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Dental Regulation in the UK

Who regulates the dental profession in the UK?

The General Dental Council (GDC) is the organisation which regulates dental professionals in the United Kingdom.  All dentists, dental nurses, dental technicians, clinical dental technicians, dental hygienists, dental therapists and orthodontic therapists must be registered with the GDC in order to work in the UK.

What does the GDC do?

The GDC aims to protect the public and maintain standards in the profession by 

  • registering qualified professionals
  • setting standards of dentistry and conduct
  • assuring the quality of dental education
  • ensuring professionals keep up-to-date and register continuing professional development
  • helping patients with complaints about a dentist or dental care professional and regulating dentists by taking action against them should their standards be proven insufficient
  • working to strengthen patient protection

 

What are the GDC Registers and Lists?

The GDC keeps up-to-date registers of dentists and dental care professionals who meet the professional standards the GDC sets. The dental care professional s covered are:

  • dentists
  • clinical dental technicians
  • dental hygienists
  • dental nurses
  • dental technicians,
  • dental therapists 
  • orthodontic therapists

 

Practising dentistry or using one of these titles without being GDC registered is against the law in the UK.

In addition the GDC maintains Specialists Lists: these are dentists who have followed an extensive and approved programme of further training in a particular branch of dentistry and are entitled to call themselves a Specialist in that area. For more information see The Good Dentist Guide to Dental Specialists.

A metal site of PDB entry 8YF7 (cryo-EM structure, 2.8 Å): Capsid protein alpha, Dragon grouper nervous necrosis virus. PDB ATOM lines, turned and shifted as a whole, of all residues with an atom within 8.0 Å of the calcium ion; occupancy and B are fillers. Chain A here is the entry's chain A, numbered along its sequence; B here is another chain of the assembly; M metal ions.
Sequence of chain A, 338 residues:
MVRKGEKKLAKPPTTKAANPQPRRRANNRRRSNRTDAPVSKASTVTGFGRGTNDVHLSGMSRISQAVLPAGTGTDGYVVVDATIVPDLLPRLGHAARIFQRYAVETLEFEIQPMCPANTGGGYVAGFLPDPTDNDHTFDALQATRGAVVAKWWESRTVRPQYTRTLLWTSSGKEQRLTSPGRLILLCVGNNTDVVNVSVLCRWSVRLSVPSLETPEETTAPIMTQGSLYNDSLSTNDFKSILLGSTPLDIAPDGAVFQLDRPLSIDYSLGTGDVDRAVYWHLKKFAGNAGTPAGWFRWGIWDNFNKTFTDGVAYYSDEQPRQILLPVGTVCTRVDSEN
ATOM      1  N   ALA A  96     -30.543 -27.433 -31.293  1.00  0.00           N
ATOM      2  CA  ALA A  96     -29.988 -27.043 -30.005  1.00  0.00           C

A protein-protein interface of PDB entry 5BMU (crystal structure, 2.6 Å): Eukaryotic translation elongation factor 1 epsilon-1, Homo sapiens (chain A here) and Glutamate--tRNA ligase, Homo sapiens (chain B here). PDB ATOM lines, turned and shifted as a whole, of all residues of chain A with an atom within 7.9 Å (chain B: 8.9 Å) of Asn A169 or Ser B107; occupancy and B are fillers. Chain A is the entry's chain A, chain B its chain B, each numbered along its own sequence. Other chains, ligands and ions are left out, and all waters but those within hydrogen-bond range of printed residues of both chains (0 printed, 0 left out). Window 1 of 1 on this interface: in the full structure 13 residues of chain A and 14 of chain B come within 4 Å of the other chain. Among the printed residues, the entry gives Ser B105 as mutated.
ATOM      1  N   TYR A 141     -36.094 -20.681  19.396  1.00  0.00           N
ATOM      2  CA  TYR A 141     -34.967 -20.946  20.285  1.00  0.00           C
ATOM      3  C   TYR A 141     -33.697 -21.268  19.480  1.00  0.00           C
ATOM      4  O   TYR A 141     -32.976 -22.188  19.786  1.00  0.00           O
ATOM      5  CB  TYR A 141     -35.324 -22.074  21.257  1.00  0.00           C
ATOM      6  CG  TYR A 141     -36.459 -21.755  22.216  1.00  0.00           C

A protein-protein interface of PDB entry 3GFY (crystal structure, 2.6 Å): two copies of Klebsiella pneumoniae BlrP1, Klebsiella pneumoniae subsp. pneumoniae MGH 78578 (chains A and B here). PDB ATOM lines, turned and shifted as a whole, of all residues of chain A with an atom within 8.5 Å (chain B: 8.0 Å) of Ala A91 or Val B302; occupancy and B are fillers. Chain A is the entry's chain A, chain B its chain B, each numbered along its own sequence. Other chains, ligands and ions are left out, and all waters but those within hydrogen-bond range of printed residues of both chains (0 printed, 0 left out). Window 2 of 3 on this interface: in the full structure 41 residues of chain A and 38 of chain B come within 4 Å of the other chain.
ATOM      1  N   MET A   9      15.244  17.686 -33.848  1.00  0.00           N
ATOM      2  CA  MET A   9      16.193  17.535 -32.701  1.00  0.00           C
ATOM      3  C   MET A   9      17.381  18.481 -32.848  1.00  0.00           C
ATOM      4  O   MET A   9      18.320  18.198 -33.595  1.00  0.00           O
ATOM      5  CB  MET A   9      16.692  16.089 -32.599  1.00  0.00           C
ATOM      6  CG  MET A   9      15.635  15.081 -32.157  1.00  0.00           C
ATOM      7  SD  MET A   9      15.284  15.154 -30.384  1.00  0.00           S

As a member of the public you can search the GDC Registers to confirm whether your dentist, dental care professional or specialist is registered. To visit the GDC website click here. [link to www.gdc-uk.org]

What are the criteria for registration?

The professional must hold appropriate qualifications or experience.  For those who qualified in the UK this means they must have successfully completed five years of undergraduate training and been awarded a Bachelor of Dental Surgery degree (BDS or BChD). For those who qualified overseas, it will depend upon the nature of the qualification and the country in which they qualified, and they may have to take an overseas registration examination before being approved for registration.

Once registered, the professional must keep skills and knowledge up to date by completing a set number of hours of continuing professional development in a five year period. For a dentist this is 250 hours; for a dental care professional 150 hours.

Registrants must agree to abide by the GDC code of behaviour; maintaining standards helps protect patients but also protects the professional by making it clear what is expected of them.

All GDC registrants are also required to make sure they have adequate and appropriate professional indemnity arrangements in place so that patients can claim any compensation they may be entitled to.

What if a dentist or dental professional falls short?

If serious doubts arise about a dental professional’s fitness to practice due to ill health, concerns over conduct or performance, the GDC is empowered by Parliament to either remove them from the Register, or restrict what they can do professionally. These powers cover all registered dentists and dental care professionals whether they’re working in the NHS or in private practice. 

 






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